BACKUP/RESERVE power. The shops are a vintage 1890's/1910's structure. A single unit of the type you describe would displace BOTH centercabs from the shops. While such an engine could replace both units power wise, it couldn't replace the backup nature of the units.

The main question that no one has asked here, WHY was #112 @ the mill for engine work? Only a couple years ago it was repowered with two new diesel blocks. With the repower, No.112 would have had no problem with a 6-car train. (aside from possible tractive effort issues).

If a GP9 were to be purchased to replace 111 & 112, and said No.113 was out of service for say... a leaking radiator, there would be NO option but to run with steam.
  by BR&P
I admit to not being very familiar with the current ARA power. OK, I'll bite and ask the question you want - "WHY is the 112 at the mill for engine work?" especially if it just had new diesels a couple years ago? And what is wrong with 113 while we are at it?

As I said, I'm sure there are many factors to be considered. Would it be an option to put a larger loco in the shop, leaving one GE outside as backup? Since they are essentially truck or bulldozer engines it should be no problem to run anti-freeze in them, something not usually done with ALCo or EMDs. Some sort of a block heater could be plugged in to warm the oil if it was necessary to fire the thing up.

Actually the old centercabs are an interesting throw-back and 50 years ago were found on countless shortlines. However over time most lines using them came to the point it made more sense (and dollars) to get more modern power. If traffic is heavy that's a good thing for the railroad but additional wear and tear on the underpowered GEs.

I'm dealing with a somewhat similar situation out of state, and in that case we are starting to realize the old thing just isn't able to do what it did years ago. Loco prices are already starting to come down a little bit and if a decent used road switcher comes up for grabs, the old Kudzu Cutter may be put out to pasture. Not saying ARA "SHOULD" do that but hopefully they are weighing all options with an impartial eye.
  by BSOR Patarak
As far as 112 goes, it had RECONDITIONED blocks put in a couple of years ago. Those Cummins blocks take a beating and are easy to get parts for.

They've had little gremlins in those blocks ever since. Not that it was a bad or incomplete job, just a bum piece or tweak here and there. It's had a smoking and oil consumption problem on one end for the recent past. They tried a couple of sets of injectors and retiming. It simply turned out to be a bad cam shaft. It went up to Reisforf's because that is where the experienced mechanics are. They maintain the mill's fleet of trucks with the same motor types all the time. It made more sense to send it up to them where their tools are then to have them pack up in a truck and come to Arcade.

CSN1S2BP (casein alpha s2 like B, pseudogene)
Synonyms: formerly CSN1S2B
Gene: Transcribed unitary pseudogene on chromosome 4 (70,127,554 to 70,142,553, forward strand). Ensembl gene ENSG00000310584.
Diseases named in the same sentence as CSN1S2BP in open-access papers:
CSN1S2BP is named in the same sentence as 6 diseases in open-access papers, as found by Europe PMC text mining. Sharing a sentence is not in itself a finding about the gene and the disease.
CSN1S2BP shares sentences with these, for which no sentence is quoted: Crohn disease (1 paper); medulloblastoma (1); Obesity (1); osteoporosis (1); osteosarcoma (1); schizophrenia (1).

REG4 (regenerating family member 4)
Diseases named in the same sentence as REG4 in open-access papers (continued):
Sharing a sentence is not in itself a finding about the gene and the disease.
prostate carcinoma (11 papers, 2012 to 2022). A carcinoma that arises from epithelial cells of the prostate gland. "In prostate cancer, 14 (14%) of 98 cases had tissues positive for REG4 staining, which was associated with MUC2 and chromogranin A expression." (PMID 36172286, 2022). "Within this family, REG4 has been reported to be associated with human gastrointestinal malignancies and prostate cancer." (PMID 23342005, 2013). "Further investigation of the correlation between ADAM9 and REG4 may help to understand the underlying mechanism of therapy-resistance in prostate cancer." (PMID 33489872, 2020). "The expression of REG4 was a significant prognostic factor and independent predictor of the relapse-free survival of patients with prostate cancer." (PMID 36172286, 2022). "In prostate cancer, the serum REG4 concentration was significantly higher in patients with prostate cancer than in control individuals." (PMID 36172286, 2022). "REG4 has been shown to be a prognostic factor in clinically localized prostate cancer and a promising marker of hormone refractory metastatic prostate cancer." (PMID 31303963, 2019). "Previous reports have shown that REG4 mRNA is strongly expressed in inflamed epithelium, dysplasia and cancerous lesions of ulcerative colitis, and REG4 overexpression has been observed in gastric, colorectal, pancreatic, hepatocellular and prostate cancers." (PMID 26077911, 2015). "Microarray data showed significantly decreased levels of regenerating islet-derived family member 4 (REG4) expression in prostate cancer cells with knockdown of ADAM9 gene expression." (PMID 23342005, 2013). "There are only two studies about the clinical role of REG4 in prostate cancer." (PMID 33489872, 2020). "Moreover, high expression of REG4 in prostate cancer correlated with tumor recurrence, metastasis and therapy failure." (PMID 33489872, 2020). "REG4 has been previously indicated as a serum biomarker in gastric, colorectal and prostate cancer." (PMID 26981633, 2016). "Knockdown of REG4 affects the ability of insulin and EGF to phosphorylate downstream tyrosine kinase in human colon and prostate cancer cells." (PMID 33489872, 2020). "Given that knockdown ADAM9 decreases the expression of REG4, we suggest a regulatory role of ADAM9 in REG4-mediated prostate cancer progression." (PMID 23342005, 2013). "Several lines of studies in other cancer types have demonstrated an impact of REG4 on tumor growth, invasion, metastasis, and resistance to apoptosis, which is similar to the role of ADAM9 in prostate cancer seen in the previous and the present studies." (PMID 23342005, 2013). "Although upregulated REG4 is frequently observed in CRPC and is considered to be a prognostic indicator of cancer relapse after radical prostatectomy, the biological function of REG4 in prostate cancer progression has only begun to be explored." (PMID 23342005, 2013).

by tomjohn
Aren't there any General Electric SL series locomotives available,along with parts ? For example SL 80,110 & 144 .

  by jgallaway81
Pat: Thanks for the info. I was under the impression that Reisdorf had the blocks completely rebuilt before they were installed in No.112. As for sending it up to the mill, I knew that it would have gone up there only if there was something up with the guts of the primemovers, the A&A could have handle pretty much anything else.

TJ: ANY engine smaller than a GP is at a premium price right now. Unless you count the GenSets, NO ONE is making switch engines. The gensets are being built on the frames of scrapped engines. Once those frames are gone, either bigger or newly-built frames will be needed.

BR&P: No, that would not be an option. Without sufficient safety interlocks, there would be nothing to prevent the little (and not so little) monsters in town from screwing with the engine. A few months back a shortline in Ohio had some delinquents break into their shop and take their engine for a 12-mile joy ride.

All: The real answer to the A&A's tractive question is not a 'bigger engine' per-say. Its a mother-slug set. Only a mother-slug fits the A&A's operational characteristics. A bigger engine could move more cars by itself, but would necessitate selling/trading off both operational centercabs. So what happens when only one or two cars is headed for the mill? Why burn the fuel of a huge 16-cylinder diesel in a GP9 when the centercab is sufficient?

The A&A's real quandry isn't horsepower, its tractive effort. And tractive effort is created by two main things: adhesive weight and points of contact. A centercab has a maximum of 22,000 pounds of tractive effort, which is only a few thousand pounds less than No.18 which has only 28,400pounds.
  by tomjohn
Here's a question for you all, how would A. & A. look with a pair of GENSET locomotives and how would they be painted ? I'll leave this one up to you all for speculation..